To this end, CEOs should be open to a test-and-learn culture. In building a digital business, the best CEOs will encourage an experimental culture where trial and error will allow them to learn what works and what does not work. In order to build a digital business, CEOs will also need to rethink their corporate strategy and allocate the requisite people and funds. Smart leaders will make bold moves and invest for growth and innovations, and in the competitive field of insurance executive search, such leaders will be in high demand.
Shifts in customer expectations necessitate an enhanced and personalized customer experience. Consumers now expect a seamless experience across multiple channels. For example, one survey found that 84 percent of German respondents use digital channels in the process of buying insurance, though 55 percent could not imagine purchasing an insurance product online. Customers prefer the ability to switch between different access points – agents in person or over the phone, remote calls over the phone or online, and digital.
Insurance leaders should be able to modernize technology not just on the front end, with increasingly digitized customer experiences, but also on the backend, where technology can increase productivity and performance. Legacy systems are often decades old and are strained, and executives may want to overhaul their core systems.
Historically, insurance carriers have had difficulty keeping their costs low. Industry-leading technology will lead to maximum returns, but CEOs and CFOs will have to carefully allocate their budgets to pay for this technology. Leadership will have to find ways to free resources to totally transform the company.
Another imperative McKinsey emphasizes is reimagining culture and diversity in order to attract and retain talent. According to Deloitte, the executive level of the insurance industry is particularly lacking in diversity. Though the overall industry is more diverse than other industries, with two-thirds of the entry-level workforce being women, this diversity does not extend to senior positions. Women of color in particular are underrepresented.
As the insurance industry becomes more digital and customer-facing, it will face challenges in an uncertain environment, and therefore diversity in experience and perspective will become more and more important. However, women are increasingly leaving the workforce due to burnout. Research shows that companies with higher diversity, especially those with more women, have 20 to 25 percent more ROI.
Insurance carriers have difficulty competing against insurtechs and fintechs for top talent in analytics and digital. “Insurers need to change how they present themselves in talent markets,” Bernhard Kotanko, a McKinsey insurance expert, said on a recent McKinsey podcast episode. “They need to emphasize the critical role of insurance and the value it creates for society.”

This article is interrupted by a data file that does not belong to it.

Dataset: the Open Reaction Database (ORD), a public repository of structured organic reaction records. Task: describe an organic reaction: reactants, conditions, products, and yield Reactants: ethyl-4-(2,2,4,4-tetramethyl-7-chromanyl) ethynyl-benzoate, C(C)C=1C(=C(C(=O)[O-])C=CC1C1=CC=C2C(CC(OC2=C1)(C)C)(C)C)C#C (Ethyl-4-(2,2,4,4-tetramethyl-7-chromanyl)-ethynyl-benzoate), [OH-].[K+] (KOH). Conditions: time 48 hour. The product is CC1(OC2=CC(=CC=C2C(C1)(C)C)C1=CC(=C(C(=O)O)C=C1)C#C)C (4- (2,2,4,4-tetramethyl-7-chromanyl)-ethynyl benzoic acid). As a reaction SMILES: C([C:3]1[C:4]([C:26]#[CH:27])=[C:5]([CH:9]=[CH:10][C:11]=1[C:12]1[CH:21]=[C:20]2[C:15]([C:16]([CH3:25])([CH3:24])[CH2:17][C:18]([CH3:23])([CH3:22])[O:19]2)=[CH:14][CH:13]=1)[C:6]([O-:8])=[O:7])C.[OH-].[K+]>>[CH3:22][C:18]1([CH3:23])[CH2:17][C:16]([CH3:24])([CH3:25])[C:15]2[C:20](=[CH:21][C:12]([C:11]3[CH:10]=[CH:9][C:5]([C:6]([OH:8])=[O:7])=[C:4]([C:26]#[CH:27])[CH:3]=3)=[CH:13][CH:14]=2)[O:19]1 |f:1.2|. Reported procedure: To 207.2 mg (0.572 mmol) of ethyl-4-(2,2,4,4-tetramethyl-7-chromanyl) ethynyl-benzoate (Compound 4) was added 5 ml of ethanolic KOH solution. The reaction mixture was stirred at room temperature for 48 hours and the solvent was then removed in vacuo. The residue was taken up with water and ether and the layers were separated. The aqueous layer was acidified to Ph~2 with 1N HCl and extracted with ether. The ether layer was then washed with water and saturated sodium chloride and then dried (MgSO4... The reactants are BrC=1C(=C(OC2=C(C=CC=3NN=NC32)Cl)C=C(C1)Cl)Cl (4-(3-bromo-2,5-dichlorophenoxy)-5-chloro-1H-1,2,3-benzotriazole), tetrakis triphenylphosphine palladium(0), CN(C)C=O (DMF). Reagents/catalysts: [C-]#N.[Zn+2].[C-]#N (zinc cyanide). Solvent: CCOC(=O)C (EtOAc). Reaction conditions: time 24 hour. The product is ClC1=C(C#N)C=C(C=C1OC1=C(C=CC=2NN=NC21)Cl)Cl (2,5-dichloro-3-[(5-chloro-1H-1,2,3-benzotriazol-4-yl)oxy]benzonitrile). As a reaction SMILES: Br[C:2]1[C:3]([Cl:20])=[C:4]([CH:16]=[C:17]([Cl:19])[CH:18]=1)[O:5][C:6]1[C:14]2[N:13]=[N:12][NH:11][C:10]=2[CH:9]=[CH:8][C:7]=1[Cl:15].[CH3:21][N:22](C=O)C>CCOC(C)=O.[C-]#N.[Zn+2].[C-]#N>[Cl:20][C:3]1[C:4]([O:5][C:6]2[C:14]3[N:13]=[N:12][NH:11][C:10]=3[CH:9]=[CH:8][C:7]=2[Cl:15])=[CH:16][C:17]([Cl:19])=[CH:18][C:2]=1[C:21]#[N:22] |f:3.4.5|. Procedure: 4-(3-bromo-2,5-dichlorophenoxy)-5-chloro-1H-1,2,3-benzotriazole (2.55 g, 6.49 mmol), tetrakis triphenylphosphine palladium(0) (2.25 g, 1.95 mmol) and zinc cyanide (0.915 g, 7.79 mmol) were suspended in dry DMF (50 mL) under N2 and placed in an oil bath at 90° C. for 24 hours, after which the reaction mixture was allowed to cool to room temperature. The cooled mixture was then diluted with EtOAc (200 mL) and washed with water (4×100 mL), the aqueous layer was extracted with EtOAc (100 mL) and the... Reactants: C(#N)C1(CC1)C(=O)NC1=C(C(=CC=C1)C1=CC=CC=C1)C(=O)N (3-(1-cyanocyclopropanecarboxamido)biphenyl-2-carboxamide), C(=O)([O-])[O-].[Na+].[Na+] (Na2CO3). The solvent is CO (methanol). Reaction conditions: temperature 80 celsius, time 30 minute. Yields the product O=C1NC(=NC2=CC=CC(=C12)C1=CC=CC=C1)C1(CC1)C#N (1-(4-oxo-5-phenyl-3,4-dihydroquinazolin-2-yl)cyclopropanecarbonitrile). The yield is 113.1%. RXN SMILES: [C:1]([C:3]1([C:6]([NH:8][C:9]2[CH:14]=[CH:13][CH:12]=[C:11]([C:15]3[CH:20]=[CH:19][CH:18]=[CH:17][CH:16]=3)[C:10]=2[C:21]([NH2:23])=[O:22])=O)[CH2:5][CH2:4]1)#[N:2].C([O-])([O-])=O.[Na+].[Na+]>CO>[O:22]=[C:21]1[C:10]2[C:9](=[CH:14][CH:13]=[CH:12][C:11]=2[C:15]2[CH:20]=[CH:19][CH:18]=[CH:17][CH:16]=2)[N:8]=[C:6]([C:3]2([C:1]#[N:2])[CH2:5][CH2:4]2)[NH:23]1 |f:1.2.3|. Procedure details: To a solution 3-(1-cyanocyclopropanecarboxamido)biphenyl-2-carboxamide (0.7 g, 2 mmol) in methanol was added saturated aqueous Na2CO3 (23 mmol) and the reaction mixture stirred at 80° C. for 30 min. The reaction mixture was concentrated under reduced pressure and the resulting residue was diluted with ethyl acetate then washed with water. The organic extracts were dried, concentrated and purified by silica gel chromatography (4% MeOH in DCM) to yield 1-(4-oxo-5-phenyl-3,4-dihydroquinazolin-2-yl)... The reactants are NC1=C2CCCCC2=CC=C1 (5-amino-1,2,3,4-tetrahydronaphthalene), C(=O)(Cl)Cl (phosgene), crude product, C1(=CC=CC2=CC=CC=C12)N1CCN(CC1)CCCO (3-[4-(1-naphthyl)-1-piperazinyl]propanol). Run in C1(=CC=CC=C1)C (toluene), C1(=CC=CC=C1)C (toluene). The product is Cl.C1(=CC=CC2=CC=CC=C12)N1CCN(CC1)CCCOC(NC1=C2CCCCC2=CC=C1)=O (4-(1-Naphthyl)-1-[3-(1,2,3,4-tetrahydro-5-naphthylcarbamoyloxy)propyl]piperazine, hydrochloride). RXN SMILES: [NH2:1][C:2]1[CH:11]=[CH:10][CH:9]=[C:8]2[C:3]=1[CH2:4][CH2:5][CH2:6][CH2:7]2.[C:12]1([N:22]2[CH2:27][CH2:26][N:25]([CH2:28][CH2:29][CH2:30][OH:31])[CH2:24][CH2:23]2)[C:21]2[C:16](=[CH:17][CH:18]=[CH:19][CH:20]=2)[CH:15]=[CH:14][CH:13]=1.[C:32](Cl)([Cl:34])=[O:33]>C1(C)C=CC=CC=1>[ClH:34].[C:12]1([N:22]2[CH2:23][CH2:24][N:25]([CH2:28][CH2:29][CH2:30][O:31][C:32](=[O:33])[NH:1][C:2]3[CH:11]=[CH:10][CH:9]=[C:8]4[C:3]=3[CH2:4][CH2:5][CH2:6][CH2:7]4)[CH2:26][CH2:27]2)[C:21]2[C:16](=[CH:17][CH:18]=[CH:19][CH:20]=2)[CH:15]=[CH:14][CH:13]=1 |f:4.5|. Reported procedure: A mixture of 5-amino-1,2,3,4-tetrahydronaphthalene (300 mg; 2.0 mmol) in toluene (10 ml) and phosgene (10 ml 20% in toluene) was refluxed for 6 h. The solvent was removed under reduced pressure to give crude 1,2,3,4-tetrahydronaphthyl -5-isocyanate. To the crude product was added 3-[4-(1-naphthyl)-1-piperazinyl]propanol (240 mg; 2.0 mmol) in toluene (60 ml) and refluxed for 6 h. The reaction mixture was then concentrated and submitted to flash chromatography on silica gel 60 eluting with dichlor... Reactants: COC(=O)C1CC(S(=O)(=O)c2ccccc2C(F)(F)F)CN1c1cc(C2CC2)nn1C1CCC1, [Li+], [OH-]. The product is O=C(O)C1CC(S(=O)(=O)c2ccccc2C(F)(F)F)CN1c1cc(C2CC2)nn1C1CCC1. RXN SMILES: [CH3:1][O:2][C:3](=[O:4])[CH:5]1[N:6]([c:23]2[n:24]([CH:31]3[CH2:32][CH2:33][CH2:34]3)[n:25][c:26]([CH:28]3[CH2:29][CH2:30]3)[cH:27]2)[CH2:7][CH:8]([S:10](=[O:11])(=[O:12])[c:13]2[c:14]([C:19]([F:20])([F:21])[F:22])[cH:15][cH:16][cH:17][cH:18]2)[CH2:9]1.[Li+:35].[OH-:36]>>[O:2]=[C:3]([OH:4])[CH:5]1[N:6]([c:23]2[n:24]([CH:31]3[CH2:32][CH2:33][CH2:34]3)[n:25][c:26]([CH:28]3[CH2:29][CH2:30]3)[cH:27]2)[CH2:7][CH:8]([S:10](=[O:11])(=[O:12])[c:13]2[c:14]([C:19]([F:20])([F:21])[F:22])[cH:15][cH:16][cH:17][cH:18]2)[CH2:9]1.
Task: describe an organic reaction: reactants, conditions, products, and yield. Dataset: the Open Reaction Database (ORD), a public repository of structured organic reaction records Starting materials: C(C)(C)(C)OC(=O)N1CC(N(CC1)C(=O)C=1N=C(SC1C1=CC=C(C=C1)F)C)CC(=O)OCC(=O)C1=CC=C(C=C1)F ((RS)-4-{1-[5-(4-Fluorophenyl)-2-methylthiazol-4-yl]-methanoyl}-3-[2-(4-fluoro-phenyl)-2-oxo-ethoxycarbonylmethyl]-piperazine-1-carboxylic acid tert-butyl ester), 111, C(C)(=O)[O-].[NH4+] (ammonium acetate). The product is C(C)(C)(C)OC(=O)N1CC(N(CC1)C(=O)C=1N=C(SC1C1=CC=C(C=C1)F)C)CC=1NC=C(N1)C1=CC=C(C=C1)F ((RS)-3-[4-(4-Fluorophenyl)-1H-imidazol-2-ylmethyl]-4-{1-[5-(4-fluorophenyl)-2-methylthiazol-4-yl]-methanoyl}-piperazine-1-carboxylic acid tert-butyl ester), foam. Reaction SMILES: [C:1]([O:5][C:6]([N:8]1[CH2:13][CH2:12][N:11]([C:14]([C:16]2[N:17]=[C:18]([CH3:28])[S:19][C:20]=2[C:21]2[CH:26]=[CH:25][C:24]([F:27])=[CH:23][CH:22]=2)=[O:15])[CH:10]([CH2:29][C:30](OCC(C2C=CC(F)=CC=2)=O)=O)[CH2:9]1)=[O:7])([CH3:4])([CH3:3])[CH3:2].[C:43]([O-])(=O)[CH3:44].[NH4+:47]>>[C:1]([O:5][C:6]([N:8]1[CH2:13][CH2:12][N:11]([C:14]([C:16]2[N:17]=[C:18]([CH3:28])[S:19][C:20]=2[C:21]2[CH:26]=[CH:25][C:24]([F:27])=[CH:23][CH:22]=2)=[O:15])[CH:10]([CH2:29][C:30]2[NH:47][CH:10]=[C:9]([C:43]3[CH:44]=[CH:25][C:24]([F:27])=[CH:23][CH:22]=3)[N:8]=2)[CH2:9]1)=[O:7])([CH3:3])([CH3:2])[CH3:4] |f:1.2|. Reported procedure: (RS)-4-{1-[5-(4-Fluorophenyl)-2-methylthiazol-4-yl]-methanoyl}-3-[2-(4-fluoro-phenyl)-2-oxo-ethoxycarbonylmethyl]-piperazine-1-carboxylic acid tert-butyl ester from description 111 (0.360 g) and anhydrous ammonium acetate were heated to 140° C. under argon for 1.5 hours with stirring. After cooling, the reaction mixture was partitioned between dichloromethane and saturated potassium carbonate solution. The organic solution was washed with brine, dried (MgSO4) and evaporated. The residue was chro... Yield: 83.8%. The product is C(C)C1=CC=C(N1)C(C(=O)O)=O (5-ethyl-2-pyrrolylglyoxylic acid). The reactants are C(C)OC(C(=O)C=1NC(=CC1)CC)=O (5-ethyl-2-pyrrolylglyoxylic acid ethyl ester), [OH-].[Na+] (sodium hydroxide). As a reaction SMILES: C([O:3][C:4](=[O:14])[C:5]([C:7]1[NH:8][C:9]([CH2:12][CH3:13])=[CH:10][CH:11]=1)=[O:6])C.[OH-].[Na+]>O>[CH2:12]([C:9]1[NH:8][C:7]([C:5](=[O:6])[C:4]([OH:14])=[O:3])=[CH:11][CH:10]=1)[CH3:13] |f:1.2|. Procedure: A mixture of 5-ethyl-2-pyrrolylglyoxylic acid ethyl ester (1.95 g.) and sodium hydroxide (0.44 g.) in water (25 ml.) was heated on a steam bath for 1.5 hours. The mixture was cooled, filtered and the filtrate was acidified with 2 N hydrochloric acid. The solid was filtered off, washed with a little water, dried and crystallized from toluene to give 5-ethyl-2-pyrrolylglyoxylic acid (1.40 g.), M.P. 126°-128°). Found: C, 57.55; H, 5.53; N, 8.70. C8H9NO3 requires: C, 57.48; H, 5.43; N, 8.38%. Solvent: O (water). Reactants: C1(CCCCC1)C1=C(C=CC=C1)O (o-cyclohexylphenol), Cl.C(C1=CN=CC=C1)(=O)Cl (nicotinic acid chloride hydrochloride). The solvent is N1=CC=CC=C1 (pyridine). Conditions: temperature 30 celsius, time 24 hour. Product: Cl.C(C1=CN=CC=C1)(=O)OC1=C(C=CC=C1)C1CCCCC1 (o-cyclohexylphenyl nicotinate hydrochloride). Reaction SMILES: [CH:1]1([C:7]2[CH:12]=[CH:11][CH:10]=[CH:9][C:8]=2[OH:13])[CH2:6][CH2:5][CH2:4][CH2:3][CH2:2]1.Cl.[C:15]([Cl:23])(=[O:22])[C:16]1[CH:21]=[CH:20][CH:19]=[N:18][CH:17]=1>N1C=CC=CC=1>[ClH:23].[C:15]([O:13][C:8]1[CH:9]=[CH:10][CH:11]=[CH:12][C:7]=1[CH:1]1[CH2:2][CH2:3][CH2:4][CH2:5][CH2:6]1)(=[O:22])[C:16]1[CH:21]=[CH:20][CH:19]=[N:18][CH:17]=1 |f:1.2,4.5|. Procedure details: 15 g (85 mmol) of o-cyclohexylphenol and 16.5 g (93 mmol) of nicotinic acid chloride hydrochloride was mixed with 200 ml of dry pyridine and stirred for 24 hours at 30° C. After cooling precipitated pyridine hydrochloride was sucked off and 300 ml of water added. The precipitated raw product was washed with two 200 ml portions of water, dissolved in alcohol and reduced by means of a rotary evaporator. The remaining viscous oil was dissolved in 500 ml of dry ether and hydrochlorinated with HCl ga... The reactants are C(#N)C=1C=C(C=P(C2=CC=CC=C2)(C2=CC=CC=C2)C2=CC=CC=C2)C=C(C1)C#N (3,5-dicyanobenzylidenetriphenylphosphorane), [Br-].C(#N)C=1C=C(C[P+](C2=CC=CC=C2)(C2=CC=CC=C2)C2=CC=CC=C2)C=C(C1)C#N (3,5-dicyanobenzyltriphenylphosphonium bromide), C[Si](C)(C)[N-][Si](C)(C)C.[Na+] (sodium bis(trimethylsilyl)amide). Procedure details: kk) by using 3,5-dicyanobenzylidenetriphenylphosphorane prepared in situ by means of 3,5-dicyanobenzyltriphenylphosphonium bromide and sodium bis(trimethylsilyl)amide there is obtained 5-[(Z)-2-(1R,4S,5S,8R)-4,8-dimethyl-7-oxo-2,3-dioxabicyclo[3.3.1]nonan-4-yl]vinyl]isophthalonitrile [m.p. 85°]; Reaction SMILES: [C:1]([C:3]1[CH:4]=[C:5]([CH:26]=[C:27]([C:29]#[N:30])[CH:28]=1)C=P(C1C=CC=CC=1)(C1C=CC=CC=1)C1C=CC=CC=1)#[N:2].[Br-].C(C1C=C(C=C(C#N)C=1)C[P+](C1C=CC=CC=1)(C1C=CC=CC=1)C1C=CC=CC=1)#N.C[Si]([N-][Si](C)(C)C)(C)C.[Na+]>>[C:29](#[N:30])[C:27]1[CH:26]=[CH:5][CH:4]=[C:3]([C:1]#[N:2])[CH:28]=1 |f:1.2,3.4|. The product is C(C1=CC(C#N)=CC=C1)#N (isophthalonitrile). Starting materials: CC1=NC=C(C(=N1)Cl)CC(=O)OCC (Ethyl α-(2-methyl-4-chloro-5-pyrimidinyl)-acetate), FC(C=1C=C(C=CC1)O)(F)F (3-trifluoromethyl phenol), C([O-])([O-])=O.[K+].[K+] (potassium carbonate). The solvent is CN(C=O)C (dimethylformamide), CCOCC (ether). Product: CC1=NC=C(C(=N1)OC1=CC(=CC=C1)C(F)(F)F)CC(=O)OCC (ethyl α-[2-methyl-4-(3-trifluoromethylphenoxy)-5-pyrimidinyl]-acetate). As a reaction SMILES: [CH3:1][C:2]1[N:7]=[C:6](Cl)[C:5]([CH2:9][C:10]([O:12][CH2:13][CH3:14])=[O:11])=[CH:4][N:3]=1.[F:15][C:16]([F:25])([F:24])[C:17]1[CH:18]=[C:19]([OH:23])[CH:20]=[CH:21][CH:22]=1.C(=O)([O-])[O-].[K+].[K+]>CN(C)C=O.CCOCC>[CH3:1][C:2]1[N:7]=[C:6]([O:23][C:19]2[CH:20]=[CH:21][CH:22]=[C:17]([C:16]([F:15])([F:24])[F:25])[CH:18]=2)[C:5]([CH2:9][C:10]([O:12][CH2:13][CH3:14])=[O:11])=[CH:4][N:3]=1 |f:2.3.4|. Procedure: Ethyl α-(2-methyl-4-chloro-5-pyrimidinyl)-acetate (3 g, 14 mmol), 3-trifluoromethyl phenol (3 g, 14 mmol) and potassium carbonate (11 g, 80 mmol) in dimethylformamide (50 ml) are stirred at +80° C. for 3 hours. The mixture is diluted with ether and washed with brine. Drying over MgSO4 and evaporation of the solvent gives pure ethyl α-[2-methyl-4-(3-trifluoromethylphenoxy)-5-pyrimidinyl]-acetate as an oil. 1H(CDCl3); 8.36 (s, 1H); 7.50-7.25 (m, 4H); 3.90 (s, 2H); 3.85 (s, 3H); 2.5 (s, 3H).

As interest rates have declined over the past 20 years, investment alpha has increasingly become a source of competitive advantage. Because investors are interested in growth that provides value, insurers will have to position themselves as value-creators rather than value-destroyers. An ideal insurance CEO in 2023 will have a growth mindset.
Product innovation has driven returns in the US insurance industry. Register index-linked annuities (RILAs) and morbidity riders have been hugely popular in recent years. Mutuals can capture growth through product specialization that meets the needs of customers. The best way to do this is by innovating products.
Insurance is all about risk management, and tends to be risk-averse when it comes to experimentation. Insurance leaders will need to embrace innovation and a quicker pace of change – think the speed of a start-up. Quick decision-making will give companies a competitive advantage.
The insurance industry will continue to face challenges in the coming years, from geopolitical risks to high inflation to returns after cost of capital. The changing industry landscape provides challenges but also opportunities to grow by transforming. What will make a good insurance executive in 2023 is a strong commitment to pivoting to long-term reinvention.
Insurance Executive Search: An Ellig Group Specialty
Since 1977, with the founding of its legacy firm Gould McCoy, Ellig Group has had a reputation for advancing women and underrepresented groups. Women-owned and -led, Ellig Group has a significant track record of driving parity in the C-suite and boardroom. Ellig Group partners with clients to recruit women, LGBT candidates and veterans to leadership positions and the boardroom, with the goal of changing the face of corporate America.
A member of IIC Partners, one of the top ten retained executive search groups in the world, Ellig Group boasts an extensive professional network. As a smaller, boutique firm, Ellig Group has the ability to focus on each individual search, with each search personally supervised by CEO Janice Reals Ellig, named by Business Week as one of “The World’s Most Influential Headhunters.”
Diversity in leadership in the insurance industry has become more important than ever, because its customer base is growing more diverse. Companies are more resilient with a wide range of perspectives. “Only the top half of companies are making progress [on gender diversity],” Kweilin Ellingrud said in an episode of the McKinsey podcast McKinsey on Diversity. “And only a very small percentage – about 5 percent on the gender diversity side and 15 percent on the racial diversity side – are making significant progress. So the question is: how do carriers get into that 5 to 15 percent top decile, if you will, of performance on diversity?”
Leading companies, he says, set clear and aspirational goals for gender and racial diversity. Ellig Group partners with top management who make it their goal to source diverse talent.